One Man's Environmental Epiphany Leads to Statewide Solar Success Story
Ever question whether one person's actions can make a difference? South Carolinian Bruce Monson learned the answer after he was penalized for going green.
"Six years ago, a dear friend asked if I'd be interested in supporting the Sierra Club," says Monson, a self-described conservative who had never before been an environmental activist. "I responded, 'Maybe—I don't know.'"
His friend, a resident of neighboring Georgia, was patient but persistent.
"Over the years I've watched her sacrifice and advocate vigorously to protect the environment," Monson says. "One day, after observing the anguish on her face as we paddled our kayaks through a disgusting pool of sludge on the Savannah River, something changed within me. I accepted culpability and joined the Sierra Club. Even without children of my own, I felt a responsibility to reduce pollution for the future of other children and advocate for the environment."
At a Sierra Club retreat in the Georgia mountains two years ago, Monson became interested in solar power as an alternative to coal. Back home, he followed through and assembled a 7-kilowatt solar array on his property outside Columbia.
"It felt like I was finally contributing in some significant way to help mitigate an environmental travesty," he says.
Monson signed a contract with Tri-County Electric, his local non-profit electrical cooperative. But he was shocked when he got his first bill.
"They wanted $50 every month for sending my solar-generated power into the grid," he says. "The cooperative was publishing eco-friendly messages to the public, but their rate structure discouraged homeowners from going solar, in effect making it more expensive to produce clean, green energy from rooftop solar panels than to purchase coal-fired power from the grid."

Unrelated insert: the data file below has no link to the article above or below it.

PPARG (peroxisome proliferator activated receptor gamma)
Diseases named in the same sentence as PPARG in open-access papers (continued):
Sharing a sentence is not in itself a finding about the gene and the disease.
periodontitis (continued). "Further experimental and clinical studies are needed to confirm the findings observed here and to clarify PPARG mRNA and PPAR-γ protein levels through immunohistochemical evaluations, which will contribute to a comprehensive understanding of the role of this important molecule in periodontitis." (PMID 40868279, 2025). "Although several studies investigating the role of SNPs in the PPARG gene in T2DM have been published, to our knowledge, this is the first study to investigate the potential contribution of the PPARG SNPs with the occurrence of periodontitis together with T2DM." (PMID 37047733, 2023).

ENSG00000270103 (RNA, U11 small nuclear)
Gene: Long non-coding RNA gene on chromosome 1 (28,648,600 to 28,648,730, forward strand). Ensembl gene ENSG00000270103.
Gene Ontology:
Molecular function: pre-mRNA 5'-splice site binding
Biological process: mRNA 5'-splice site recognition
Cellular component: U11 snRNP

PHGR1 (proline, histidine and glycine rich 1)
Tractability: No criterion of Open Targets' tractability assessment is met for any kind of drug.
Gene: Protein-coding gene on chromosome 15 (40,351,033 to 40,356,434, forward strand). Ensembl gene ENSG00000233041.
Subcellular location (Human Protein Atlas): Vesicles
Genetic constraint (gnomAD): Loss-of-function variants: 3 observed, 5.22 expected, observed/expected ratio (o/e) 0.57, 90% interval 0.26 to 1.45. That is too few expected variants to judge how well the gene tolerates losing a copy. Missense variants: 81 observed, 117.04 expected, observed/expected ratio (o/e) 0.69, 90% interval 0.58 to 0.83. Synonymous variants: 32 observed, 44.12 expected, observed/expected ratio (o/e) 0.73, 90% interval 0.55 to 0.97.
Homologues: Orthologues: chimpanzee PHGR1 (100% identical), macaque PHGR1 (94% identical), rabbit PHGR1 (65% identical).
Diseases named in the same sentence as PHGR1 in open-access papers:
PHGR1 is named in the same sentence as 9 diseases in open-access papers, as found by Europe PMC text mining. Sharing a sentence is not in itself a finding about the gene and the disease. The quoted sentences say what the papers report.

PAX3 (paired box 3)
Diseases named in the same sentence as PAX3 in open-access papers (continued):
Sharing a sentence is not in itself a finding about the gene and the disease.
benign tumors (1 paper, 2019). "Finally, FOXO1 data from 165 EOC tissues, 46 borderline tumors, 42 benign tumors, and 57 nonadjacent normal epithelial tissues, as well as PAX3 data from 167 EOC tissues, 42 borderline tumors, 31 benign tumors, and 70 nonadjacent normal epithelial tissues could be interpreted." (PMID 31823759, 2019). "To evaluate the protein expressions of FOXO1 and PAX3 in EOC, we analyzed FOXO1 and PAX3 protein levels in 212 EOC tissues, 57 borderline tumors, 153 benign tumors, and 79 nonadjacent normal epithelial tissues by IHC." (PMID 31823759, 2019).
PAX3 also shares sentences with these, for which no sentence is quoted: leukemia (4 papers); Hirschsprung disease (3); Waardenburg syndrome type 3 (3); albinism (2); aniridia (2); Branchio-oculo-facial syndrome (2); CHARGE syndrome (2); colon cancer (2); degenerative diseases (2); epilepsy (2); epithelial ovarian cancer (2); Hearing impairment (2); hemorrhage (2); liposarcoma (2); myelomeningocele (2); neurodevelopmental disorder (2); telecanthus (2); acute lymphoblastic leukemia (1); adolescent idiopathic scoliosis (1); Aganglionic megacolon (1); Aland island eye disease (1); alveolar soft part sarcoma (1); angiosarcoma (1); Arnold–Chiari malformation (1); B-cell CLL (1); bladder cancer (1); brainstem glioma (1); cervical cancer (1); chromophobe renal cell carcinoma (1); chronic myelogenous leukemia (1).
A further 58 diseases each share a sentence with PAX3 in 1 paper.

Rather than acquiesce, Monson challenged the surcharge. He met with his local utility, wrote to his representatives in the state legislature, and contacted all 18 of South Carolina's electric cooperatives—all of which had the same penalizing rate structure.
Although Tri-County Electric continued to charge their fee and stall any resolution, Monson submitted his argument along with various financial alternatives to the Electric Cooperatives of South Carolina, which formed a committee specifically to address the net-metering policy for individual green energy producers.
"Exactly a year after installing my solar array, Tri-County Electric and all but three of the 18 electric cooperatives in South Carolina have revised their policies—and I'm optimistic the three others will do the right thing," Monson says.
The cooperatives now encourage homeowners to produce clean energy by offering incentives rather than penalties. "The fee for a grid-tie connection is now the same low rate as other residential customers enjoy, and I sell my solar power for the same price as I purchase power from the grid when the sun doesn't shine," Monson says.
"It wasn't easy, but I've experienced the power of persistence and of hope. I am now proud to be a Sierra Club member who is not afraid to speak up and get involved. Above all, I encourage others who may be fighting similar battles to persevere and not give up too soon. It is the only way change is possible."